Tables Now Turned for Bill Belichick and Peyton Manning

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Tables Now Turned for Bill Belichick and Peyton Manning Worst. Decision. Ever.

Every last couch potato/NFL expert in the country is second-guessing Bill Belichick’s decision to go for it on fourth-and-two from the Indianapolis 29-yard line, clinging to a 34-28 lead with just over 2:00 to play.

But you know what? I’m going to try and defend the Patriots head coach.

Wait — let me explain.

See, what Belichick was thinking was …

Um, he wanted to go for it because …

(Sound of ticking clock.)

I just can’t do it. I can’t think of one logical reason why you would give Peyton Manning two minutes to score the game-winning touchdown on a short field. On the road, no less. And in a game so critical to the playoff picture?

I mean, what in the name of Grady Little was going through coach Bill’s head?

"We thought we could win the game on that play," said Belichick, his face wearing the blank expression of a man caught somewhere between disbelief and discouragement shortly after losing the game (and, plenty would argue, his mind).

Look, this is a risky call when you’re playing a video game, let alone a winner-take-home-field showdown with your rival. This was like betting everything you’ve got on black at the roulette table, only to watch it land on red.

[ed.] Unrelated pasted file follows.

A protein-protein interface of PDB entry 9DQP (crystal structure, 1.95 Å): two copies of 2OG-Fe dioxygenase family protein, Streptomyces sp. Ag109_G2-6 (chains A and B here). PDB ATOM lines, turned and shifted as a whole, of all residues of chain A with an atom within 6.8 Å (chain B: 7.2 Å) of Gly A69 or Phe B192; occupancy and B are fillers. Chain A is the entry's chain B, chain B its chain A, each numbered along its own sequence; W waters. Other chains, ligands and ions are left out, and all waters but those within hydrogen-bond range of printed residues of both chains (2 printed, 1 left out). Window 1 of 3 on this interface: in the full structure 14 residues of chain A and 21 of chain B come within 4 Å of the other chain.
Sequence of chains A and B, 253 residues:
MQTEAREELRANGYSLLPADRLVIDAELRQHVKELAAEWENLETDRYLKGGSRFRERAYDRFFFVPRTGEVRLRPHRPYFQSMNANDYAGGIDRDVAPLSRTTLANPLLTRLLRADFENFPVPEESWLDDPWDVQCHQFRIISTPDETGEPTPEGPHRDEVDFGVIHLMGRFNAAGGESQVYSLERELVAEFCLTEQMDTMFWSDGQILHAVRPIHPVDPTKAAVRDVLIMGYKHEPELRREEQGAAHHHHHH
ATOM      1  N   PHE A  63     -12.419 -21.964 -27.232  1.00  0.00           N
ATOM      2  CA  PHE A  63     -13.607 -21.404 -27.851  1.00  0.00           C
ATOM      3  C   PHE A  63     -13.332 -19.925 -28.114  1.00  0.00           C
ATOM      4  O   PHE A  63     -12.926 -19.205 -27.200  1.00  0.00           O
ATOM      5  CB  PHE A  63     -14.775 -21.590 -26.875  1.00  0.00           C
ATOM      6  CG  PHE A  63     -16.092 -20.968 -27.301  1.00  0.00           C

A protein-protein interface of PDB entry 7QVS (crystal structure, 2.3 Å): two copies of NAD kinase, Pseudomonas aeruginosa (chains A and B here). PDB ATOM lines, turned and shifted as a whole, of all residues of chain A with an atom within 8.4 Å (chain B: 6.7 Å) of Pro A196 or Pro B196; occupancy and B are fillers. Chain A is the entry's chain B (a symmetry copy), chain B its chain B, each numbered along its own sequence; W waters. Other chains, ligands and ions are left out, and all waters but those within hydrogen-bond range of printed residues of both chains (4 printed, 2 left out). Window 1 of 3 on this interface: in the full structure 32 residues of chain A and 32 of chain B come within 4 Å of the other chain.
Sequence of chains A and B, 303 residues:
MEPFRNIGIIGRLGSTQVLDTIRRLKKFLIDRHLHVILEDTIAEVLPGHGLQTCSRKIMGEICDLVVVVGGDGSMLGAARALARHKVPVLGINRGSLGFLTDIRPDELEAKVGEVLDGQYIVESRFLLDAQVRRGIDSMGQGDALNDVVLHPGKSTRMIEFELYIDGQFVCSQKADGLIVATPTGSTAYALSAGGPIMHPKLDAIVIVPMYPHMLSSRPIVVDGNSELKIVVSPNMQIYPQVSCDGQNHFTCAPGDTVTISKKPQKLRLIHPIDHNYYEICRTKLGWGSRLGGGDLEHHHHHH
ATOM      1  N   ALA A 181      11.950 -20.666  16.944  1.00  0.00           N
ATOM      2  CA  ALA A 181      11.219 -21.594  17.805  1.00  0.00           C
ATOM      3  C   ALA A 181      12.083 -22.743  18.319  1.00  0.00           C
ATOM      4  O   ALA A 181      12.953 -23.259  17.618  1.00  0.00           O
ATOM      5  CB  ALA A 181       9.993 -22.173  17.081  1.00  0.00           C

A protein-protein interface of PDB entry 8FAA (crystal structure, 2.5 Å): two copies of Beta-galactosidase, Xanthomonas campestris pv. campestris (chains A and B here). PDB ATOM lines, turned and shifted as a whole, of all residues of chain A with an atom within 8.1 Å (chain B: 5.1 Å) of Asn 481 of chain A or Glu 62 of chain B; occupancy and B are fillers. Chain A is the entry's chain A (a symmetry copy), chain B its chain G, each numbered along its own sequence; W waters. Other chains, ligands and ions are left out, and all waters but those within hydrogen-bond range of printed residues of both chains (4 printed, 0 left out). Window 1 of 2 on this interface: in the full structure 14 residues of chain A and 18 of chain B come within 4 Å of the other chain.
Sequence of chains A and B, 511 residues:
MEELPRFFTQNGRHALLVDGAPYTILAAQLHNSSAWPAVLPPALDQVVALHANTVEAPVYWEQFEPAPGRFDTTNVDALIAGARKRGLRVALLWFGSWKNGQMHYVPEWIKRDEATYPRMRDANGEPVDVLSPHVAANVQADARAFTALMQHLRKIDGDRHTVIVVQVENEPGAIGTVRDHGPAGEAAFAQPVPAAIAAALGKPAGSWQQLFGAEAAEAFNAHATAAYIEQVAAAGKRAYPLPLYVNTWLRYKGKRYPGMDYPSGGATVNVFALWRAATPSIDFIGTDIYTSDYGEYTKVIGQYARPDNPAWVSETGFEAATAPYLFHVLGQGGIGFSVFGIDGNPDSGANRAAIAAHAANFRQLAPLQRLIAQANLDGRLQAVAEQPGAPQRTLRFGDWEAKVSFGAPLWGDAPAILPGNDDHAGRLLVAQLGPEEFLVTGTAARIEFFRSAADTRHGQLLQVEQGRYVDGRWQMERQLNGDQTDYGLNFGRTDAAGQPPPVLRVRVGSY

The coach gambled the game and lost. Lost big.

Belichick said he was confident that his offense could get those two yards. And why not? They had piled up 468 yards of offense to that point with relative ease.

But what he didn’t say publicly was that he must have lacked any and all confidence in his defense, which had yielded a pair of 79-yard touchdown drives to the Colts in two of the three previous possessions. Granted, the Patriots defense is still maturing. They have yet to make a game-saving stand, one like Willie McGinest stuffing Edgerrin James or Ty Law picking Manning.

But they did force Peyton into a pair of uncharacteristic interceptions.

Maybe the Patriots defense was gassed. Still, don’t you take your chances with your defense on the longer field, rather than risking the 29-yard gimme putt that you left Manning with?

Of course, if Kevin Faulk isn’t stopped short of the first down, then Belichick is hailed as a genius with a big set of brass ones.

Remember, the consensus was that Belichick’s brilliance won a game earlier in the season against Atlanta, after he opted to go for it on fourth down with the Patriots sitting deep in their own territory. They converted. But that was in the third quarter.

This was the fourth quarter with just over two minutes to play. And no timeouts, after burning their last pair on that drive.

But Tom Brady was not about to second-guess his head coach.

"That fourth-down play, that's one of your best plays, and you go to one of your best guys," Brady said. "We've got our offense on the field. We have over 450 yards of offense at the time. We've got a lot of great players on our offense. They stopped us."

While home-field advantage in the playoffs is now essentially off the table, the Patriots are still 6-3 and in control of the AFC East. Barring a catastrophe, they’ll be in the playoffs.

But the Colts are the bigger issue here. After New England dominated the early parts of this rivalry, Indianapolis has seemingly turned the tables with five wins in their last six games against them. The Colts are 9-0, winners of 18 straight and threatening the Patriots' all-time mark of 21 consecutive wins.

It seems that the Patriots are no longer in Peyton Manning’s head, as was once believed to be the case. If anything, it’s now the other way around.

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